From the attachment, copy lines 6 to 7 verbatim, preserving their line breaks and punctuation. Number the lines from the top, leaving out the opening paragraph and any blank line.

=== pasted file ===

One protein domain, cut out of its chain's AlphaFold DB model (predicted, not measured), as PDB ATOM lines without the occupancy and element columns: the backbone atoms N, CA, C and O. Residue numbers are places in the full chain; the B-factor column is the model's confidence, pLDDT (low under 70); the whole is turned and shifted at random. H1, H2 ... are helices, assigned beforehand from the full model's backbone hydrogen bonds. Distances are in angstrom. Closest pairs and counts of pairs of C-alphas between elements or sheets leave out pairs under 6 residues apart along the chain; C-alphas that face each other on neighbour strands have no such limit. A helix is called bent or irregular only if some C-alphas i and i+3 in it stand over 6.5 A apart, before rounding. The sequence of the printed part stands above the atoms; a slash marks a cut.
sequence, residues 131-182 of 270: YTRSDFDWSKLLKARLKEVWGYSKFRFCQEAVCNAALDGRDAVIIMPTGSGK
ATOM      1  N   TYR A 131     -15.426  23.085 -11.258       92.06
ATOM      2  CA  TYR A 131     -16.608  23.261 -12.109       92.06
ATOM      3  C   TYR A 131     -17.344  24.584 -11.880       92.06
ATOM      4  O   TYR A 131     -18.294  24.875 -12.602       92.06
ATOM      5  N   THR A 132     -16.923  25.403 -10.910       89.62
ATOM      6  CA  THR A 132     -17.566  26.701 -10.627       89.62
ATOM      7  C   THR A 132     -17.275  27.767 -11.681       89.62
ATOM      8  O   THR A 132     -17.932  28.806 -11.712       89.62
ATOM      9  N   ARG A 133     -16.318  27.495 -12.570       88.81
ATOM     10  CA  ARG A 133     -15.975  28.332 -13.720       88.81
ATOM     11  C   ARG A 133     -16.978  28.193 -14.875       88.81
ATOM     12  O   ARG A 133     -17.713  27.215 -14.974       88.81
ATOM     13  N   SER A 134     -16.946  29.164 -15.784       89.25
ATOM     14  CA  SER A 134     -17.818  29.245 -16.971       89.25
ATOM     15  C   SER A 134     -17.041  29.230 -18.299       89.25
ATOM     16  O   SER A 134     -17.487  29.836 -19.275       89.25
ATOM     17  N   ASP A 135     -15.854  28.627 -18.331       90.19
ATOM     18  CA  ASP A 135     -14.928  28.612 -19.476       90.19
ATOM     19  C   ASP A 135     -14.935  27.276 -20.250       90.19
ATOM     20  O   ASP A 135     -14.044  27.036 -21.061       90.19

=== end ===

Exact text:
ATOM      5  N   THR A 132     -16.923  25.403 -10.910       89.62
ATOM      6  CA  THR A 132     -17.566  26.701 -10.627       89.62